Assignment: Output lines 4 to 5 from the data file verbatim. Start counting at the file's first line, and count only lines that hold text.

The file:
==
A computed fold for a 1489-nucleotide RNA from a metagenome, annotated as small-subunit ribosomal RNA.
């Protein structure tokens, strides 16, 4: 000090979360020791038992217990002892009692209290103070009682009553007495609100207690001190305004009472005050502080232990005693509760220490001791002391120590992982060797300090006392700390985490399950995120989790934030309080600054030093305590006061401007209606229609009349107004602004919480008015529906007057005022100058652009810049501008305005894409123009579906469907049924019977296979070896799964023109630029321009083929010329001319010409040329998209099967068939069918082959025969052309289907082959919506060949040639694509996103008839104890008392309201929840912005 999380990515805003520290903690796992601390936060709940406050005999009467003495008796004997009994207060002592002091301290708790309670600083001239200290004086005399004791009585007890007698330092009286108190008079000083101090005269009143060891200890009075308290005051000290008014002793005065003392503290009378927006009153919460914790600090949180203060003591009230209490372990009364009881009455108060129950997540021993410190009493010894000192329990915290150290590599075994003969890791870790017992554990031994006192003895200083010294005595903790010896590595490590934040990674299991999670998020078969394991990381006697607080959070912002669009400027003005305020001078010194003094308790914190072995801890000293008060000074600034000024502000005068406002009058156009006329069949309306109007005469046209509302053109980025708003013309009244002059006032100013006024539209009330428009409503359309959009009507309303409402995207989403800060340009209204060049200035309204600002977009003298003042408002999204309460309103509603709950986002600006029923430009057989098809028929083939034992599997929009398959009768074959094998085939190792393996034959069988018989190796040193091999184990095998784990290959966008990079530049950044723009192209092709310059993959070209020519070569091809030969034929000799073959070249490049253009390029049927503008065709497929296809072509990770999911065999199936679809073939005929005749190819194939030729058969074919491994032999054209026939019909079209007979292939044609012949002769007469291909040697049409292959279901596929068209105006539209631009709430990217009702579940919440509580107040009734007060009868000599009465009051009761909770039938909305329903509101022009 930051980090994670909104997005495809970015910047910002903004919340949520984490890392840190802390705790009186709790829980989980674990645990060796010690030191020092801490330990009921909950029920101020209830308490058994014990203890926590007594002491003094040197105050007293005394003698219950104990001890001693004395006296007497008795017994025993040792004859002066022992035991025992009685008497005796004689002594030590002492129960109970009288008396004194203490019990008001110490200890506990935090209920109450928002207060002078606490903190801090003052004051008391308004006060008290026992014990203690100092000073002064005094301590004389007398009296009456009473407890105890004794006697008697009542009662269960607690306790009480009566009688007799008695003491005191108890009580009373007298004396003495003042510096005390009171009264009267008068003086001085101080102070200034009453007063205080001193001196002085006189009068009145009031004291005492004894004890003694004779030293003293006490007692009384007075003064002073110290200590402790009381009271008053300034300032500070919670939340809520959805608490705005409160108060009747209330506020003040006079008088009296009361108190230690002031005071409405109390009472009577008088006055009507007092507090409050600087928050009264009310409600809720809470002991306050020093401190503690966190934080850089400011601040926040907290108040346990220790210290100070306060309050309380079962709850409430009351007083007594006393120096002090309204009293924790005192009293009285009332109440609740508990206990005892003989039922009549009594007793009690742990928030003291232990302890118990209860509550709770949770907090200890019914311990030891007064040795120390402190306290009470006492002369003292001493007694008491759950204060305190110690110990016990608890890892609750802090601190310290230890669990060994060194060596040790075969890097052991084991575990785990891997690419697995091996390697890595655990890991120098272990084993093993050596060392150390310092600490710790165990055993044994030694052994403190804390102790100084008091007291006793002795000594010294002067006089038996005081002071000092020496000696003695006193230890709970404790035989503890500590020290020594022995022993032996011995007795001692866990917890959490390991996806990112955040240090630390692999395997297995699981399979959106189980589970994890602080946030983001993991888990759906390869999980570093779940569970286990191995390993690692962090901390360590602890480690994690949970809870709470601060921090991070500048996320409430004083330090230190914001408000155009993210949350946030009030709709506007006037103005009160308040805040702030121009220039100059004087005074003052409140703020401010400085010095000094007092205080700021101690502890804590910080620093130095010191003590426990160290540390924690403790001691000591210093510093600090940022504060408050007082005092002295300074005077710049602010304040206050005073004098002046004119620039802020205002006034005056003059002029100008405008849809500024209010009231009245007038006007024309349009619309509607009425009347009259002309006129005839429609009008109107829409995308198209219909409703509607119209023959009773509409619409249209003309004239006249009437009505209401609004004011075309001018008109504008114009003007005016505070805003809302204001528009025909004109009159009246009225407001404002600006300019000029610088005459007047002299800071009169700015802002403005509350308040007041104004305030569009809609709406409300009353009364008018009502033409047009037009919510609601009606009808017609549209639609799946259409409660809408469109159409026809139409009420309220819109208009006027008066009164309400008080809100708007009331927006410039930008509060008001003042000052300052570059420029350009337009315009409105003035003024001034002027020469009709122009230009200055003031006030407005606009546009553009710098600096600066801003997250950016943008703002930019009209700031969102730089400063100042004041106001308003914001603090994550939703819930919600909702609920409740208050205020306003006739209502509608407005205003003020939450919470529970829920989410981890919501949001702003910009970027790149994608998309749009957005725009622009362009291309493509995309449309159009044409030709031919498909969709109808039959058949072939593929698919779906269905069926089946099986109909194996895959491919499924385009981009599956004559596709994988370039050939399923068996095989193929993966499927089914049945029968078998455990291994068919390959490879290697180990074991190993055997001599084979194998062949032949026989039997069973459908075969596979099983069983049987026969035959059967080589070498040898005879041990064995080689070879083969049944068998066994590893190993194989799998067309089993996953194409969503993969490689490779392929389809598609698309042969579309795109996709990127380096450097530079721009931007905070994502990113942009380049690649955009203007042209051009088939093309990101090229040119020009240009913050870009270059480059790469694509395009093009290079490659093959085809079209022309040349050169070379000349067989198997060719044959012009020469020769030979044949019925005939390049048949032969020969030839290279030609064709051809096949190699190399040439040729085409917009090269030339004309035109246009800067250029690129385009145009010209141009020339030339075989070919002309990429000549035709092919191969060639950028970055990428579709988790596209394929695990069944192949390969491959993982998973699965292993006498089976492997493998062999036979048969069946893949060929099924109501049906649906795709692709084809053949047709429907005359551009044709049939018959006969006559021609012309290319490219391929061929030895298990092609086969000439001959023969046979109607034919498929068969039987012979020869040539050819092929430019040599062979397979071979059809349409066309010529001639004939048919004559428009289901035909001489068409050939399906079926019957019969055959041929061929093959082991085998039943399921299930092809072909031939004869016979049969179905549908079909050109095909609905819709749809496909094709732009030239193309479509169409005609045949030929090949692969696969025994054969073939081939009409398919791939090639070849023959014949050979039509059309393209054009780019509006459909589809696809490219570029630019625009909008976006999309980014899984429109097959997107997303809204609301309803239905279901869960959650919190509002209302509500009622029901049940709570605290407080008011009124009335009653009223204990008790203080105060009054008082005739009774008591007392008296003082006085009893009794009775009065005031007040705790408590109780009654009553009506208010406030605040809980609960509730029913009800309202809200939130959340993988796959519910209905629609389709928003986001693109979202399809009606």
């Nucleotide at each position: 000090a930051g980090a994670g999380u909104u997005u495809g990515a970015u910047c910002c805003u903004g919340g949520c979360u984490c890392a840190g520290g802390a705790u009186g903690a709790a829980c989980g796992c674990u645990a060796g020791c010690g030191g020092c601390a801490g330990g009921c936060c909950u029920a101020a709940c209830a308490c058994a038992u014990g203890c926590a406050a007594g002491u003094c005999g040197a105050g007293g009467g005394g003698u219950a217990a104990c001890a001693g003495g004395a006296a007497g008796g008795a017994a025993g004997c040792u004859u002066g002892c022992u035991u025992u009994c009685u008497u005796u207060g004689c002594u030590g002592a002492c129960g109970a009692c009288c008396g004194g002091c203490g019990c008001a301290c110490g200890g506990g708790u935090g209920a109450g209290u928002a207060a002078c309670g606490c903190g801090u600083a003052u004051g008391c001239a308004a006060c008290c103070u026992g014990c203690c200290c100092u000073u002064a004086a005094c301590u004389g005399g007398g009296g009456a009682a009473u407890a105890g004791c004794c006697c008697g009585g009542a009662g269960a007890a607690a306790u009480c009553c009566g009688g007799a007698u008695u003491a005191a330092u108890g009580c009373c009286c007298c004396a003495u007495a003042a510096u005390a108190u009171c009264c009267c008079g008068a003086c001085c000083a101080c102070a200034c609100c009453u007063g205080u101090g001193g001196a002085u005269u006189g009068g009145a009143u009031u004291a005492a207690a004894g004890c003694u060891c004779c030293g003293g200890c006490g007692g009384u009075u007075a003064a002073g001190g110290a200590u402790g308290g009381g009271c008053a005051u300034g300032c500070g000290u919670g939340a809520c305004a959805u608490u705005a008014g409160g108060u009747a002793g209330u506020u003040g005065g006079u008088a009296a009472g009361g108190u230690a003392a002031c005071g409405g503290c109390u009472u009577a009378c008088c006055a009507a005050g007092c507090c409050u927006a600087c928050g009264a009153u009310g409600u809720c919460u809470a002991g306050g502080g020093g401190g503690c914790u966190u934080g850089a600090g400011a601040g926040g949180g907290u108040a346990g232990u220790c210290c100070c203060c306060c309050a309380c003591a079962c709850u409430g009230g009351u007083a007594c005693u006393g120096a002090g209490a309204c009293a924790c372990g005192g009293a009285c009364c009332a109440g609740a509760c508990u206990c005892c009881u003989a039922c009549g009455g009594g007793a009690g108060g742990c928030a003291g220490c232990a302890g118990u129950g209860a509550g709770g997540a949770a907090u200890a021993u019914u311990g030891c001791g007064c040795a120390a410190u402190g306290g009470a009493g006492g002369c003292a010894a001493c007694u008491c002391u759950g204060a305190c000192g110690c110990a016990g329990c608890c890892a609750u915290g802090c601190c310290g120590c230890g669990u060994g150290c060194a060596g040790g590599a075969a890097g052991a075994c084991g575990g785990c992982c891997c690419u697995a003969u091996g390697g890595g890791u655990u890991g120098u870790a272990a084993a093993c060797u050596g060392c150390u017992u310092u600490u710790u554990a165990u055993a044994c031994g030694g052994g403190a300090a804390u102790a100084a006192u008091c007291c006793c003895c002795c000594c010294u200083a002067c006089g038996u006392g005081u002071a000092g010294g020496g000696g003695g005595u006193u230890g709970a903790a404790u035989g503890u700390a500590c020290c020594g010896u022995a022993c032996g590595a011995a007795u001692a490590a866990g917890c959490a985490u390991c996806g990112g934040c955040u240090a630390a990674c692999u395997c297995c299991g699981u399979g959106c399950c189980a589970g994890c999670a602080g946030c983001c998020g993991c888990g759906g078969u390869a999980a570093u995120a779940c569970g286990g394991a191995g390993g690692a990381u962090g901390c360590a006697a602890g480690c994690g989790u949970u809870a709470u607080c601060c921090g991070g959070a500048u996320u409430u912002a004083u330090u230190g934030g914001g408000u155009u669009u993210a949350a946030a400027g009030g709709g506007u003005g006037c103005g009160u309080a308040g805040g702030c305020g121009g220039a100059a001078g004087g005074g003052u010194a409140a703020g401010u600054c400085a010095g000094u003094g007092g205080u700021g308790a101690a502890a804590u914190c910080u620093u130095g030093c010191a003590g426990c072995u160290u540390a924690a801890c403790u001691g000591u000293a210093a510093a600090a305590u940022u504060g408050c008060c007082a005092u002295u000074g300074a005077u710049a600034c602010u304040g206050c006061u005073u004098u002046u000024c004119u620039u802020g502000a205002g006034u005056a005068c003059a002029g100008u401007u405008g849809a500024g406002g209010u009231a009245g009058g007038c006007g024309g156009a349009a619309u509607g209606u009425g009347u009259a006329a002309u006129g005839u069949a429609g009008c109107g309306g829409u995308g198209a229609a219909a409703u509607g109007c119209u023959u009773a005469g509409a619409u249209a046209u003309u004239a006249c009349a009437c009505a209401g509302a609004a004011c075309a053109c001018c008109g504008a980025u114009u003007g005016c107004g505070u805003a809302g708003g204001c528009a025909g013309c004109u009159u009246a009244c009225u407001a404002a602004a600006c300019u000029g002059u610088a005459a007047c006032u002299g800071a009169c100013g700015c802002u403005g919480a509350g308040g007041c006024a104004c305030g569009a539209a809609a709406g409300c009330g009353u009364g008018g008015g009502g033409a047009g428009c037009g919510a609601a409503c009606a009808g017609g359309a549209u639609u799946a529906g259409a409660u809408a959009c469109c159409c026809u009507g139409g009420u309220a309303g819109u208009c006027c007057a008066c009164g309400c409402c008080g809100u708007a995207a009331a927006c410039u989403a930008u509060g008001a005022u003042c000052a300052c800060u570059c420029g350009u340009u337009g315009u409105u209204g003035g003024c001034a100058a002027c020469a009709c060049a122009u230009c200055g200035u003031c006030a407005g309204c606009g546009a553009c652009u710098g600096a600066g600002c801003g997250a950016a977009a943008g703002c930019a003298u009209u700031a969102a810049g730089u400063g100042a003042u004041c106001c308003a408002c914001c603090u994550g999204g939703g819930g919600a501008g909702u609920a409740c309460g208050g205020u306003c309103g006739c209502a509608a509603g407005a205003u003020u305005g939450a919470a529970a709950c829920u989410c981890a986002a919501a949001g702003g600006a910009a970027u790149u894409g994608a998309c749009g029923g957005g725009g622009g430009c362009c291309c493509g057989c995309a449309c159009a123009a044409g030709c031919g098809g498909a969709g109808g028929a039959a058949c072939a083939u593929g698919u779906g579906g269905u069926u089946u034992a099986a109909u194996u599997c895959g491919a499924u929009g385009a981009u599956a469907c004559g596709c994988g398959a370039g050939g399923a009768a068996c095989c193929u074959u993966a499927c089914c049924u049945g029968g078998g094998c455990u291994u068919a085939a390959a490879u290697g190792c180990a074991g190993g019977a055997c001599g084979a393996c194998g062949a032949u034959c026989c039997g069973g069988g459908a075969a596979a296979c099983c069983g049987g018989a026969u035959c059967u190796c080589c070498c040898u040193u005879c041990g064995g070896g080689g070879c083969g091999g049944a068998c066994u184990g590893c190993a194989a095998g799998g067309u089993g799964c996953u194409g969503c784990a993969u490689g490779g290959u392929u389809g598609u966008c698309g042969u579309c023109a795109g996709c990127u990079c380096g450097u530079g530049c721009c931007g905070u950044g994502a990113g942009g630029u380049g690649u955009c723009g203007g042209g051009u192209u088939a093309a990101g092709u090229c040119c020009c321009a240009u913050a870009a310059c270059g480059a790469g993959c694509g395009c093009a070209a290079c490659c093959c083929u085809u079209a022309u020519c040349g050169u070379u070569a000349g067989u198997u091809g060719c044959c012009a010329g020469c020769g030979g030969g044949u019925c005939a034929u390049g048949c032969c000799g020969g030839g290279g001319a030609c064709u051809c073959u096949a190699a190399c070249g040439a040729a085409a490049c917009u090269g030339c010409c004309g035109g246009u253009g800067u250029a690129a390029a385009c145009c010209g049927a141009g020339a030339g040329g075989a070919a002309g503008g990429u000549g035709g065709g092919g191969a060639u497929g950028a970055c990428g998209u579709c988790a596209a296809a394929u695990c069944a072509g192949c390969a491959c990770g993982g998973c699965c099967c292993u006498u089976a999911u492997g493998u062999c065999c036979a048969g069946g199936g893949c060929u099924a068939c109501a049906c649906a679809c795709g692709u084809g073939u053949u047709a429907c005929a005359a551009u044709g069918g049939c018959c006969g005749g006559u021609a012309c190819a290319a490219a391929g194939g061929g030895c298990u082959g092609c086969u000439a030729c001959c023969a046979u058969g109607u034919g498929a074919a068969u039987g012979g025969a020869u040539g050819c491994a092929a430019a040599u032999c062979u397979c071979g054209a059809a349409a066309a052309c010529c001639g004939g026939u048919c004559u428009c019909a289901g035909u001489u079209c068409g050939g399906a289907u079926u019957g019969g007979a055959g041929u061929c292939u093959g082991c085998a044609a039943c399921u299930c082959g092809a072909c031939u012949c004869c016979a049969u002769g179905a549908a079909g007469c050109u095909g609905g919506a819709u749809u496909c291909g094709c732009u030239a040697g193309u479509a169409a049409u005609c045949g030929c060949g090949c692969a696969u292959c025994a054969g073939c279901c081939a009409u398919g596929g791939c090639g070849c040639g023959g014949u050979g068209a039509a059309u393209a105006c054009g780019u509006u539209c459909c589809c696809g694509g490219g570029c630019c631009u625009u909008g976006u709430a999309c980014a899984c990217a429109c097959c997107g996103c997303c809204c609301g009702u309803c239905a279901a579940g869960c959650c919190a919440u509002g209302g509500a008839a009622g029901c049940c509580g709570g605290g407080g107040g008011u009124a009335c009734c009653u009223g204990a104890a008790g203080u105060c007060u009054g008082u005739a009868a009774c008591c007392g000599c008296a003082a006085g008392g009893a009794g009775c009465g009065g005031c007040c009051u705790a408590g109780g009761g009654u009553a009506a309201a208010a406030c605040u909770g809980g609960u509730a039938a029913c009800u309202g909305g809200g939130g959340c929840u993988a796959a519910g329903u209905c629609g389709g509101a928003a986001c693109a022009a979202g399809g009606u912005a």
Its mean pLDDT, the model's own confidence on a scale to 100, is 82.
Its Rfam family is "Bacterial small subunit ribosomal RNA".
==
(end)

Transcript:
Its mean pLDDT, the model's own confidence on a scale to 100, is 82.
Its Rfam family is "Bacterial small subunit ribosomal RNA".